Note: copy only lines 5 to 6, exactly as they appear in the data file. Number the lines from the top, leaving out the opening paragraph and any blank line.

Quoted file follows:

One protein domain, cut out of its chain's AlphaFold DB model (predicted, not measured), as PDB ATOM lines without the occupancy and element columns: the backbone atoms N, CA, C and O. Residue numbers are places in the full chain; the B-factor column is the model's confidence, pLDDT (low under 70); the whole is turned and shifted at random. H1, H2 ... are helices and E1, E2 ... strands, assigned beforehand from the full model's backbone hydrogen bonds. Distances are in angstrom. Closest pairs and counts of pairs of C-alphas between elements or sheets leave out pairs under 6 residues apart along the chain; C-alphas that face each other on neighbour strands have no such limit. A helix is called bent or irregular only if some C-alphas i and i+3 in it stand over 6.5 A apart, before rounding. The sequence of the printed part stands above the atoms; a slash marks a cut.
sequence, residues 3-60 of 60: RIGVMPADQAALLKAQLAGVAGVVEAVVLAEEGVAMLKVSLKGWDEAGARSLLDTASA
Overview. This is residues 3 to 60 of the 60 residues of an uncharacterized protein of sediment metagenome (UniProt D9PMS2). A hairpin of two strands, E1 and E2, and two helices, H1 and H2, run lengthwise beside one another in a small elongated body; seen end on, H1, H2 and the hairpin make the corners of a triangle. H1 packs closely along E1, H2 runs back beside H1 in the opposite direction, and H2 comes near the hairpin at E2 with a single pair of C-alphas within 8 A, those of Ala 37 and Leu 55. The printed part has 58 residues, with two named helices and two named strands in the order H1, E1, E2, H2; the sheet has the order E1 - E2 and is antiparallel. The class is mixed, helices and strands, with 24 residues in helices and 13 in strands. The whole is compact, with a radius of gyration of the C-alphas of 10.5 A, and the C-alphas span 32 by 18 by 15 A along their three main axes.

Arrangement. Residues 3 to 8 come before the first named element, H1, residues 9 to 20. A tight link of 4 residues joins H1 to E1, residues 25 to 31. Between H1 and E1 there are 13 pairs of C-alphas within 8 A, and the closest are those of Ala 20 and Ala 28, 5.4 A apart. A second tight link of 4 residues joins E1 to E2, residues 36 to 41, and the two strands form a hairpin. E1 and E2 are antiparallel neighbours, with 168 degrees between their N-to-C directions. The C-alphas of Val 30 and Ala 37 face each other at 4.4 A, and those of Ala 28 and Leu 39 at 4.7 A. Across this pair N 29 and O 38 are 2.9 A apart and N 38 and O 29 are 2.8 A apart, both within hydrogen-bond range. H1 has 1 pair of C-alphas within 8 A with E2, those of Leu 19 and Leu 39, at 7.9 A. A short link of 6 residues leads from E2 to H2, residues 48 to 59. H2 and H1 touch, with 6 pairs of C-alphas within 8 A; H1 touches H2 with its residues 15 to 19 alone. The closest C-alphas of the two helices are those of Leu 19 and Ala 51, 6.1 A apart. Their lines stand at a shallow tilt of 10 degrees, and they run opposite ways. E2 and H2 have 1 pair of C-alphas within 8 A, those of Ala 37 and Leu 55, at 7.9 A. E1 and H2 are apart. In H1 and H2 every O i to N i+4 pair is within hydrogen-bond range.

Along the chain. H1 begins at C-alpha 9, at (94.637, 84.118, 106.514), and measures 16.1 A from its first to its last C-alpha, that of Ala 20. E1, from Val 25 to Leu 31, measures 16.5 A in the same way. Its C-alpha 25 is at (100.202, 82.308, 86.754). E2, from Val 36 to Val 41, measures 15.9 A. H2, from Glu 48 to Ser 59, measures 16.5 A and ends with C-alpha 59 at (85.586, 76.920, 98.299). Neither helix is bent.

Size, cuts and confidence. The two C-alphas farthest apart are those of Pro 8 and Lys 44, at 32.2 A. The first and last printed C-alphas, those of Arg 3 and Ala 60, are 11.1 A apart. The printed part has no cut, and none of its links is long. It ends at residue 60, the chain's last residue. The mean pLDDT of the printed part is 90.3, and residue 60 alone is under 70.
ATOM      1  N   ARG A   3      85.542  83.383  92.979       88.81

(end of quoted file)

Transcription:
Size, cuts and confidence. The two C-alphas farthest apart are those of Pro 8 and Lys 44, at 32.2 A. The first and last printed C-alphas, those of Arg 3 and Ala 60, are 11.1 A apart. The printed part has no cut, and none of its links is long. It ends at residue 60, the chain's last residue. The mean pLDDT of the printed part is 90.3, and residue 60 alone is under 70.
ATOM      1  N   ARG A   3      85.542  83.383  92.979       88.81